|Publication number||US3500124 A|
|Publication date||Mar 10, 1970|
|Filing date||Jun 19, 1967|
|Priority date||Jun 19, 1967|
|Publication number||US 3500124 A, US 3500124A, US-A-3500124, US3500124 A, US3500124A|
|Inventors||Babcock Robert E|
|Original Assignee||Gen Electric|
|Export Citation||BiBTeX, EndNote, RefMan|
|Patent Citations (5), Referenced by (6), Classifications (9)|
|External Links: USPTO, USPTO Assignment, Espacenet|
March 10, 1970 R. E. BABCOCK I 3,500,124
DISCHARGE LAMP CONTROL CIRCU IT WITH SEMICONDUCTOR ACTUATI MEA THEREFOR File une 1967 United States Patent US. Cl. 315200 3 Claims ABSTRACT OF THE DISCLOSURE Control circuit for starting and operating gas discharge lamps from a source of alternating current includes a bidirectional semiconductor controlled switch having a single control electrode and connected between the alternating current source and the lamp, and an actuating circuit connected to the alternating current source and to the control electrode for applying a control signal to the control electrode at a predetermined time in each alternating current cycle, the actuating circuit including a capacitor and resistor connected in series and a solid state bilateral voltage sensitive switch connected to the capacitor and the control electrode in series discharge relation therewith for triggering the controlled switch into conduction in opposite direction on alternate half cycles.
It is a object of the invention to provide an improved control circuit of the above type which is low in cost, simple in construction, and reliable in operation.
It is a particular object of the invention to provide a simplified triggering and switching arrangement for control of lamps and other loads which incorporates an alternating current symmetrical switch device with a single control electrode.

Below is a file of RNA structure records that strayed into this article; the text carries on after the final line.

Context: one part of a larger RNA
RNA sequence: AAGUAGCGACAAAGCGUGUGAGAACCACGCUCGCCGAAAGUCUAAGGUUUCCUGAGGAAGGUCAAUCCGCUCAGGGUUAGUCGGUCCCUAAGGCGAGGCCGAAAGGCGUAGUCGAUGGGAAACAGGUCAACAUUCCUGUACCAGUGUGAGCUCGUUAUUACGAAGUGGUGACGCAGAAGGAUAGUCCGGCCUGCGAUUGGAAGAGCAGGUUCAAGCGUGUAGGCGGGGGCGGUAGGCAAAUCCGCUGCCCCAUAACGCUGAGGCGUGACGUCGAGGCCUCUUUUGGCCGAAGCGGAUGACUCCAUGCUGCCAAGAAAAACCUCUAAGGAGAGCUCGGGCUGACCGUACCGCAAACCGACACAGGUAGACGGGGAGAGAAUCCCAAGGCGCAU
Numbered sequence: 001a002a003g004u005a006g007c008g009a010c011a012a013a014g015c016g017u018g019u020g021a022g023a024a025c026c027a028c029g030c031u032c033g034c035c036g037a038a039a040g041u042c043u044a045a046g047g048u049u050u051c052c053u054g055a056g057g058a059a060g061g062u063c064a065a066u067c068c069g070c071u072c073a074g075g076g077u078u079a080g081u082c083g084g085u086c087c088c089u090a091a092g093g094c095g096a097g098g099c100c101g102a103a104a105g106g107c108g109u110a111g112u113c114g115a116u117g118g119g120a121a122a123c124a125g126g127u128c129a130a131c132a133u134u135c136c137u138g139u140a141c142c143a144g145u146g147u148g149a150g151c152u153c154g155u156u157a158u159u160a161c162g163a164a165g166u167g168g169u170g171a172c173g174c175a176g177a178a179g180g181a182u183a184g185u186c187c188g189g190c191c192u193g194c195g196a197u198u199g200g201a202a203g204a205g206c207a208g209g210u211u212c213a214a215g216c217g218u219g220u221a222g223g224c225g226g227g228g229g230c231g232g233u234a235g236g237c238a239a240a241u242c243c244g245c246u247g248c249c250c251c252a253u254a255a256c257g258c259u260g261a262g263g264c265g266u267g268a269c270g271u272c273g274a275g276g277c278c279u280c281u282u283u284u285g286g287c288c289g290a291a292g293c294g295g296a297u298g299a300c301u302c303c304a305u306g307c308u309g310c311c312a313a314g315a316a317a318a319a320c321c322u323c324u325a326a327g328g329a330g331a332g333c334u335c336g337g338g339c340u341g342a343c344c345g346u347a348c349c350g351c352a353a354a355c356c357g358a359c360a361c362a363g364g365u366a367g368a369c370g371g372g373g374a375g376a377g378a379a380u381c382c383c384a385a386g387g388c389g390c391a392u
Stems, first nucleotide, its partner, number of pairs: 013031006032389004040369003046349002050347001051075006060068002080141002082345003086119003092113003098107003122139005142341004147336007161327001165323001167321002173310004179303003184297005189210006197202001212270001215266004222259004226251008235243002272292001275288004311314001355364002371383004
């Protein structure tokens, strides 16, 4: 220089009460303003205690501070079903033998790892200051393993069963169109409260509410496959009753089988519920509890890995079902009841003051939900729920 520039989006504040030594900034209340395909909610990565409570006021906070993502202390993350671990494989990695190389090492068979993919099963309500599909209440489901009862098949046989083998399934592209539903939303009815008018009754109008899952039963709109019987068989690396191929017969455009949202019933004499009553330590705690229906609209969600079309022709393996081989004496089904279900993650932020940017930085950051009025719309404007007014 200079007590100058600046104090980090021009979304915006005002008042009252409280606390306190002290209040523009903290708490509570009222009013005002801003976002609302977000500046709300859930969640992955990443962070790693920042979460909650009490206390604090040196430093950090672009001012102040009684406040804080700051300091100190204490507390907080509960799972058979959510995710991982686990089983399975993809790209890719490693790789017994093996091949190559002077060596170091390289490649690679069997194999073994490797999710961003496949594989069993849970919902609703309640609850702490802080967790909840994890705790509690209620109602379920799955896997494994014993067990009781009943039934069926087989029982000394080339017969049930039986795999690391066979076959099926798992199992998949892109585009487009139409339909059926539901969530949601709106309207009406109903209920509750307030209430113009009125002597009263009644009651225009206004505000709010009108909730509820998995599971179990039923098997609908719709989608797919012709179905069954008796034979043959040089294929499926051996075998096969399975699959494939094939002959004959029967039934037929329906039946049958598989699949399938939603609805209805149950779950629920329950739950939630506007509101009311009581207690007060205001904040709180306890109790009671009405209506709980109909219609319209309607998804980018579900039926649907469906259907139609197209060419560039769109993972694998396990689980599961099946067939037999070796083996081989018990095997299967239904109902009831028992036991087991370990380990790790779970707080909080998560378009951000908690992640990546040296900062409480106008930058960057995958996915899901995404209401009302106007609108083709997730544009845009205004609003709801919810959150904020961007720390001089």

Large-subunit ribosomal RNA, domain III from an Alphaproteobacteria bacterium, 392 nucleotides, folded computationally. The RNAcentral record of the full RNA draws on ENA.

It is another object of the invention to provide a control circuit of the above type having high voltage generating means for starting load devices, such as gas discharge lamps, requiring high voltage for starting.
Other objects and advantages will become apparent from the following description and the appended claims.
With the above objects in view, the present invention relates to a control circuit comprising, in combination, a source of alternating current, load means energized by the alternating current source, bidirectional semiconductor controlled switch means connected between the alternating current source and the load means and being normally non-conductive to block current flow to the load means, the controlled switch means having a single control electrode to render it conductive in either direction, actuating means connected to the alternating current source and to the control electrode for applying a control signal to the control electrode at a predetermined time in each alternating current cycle, the actuating means including a capacitance and a resistance connected together in series and a solid state bilateral voltage sensitive switch connected to the capacitance and the control electrode in series discharge relation therewith for triggering the controlled switch into conduction in opposite directions on alternate half cycles.
In a preferred embodiment of the invention, a high Patented Mar. 10, 1970 The single figure is a circuit diagram of a preferred embodiment of a control circuit in accordance with the present invention.
Referring now to the drawing, there is shown a phasecontrolled switching circuit for controlling the current and voltage applied to a load 1, which may be a gas discharge lamp such as a sodium vapor, mercury vapor, multi-vapor or othertype of lamp, or may be of other forms of variable impedance loads, the load 1 being connected to terminals 2 of a source of alternating current, typically of or 240 volts, by conductors 3 and 4. Arranged in series with lamp 1 is a triac 5, which may be described as an alternating current semiconductor controlled switch having a single control electrode 5a which, when gated, causes the switch to conduct current in the direction as indicated by the forward bias condition of the semiconductor. A triac may also be described as a bi-directional triode for gate control of alternating current power.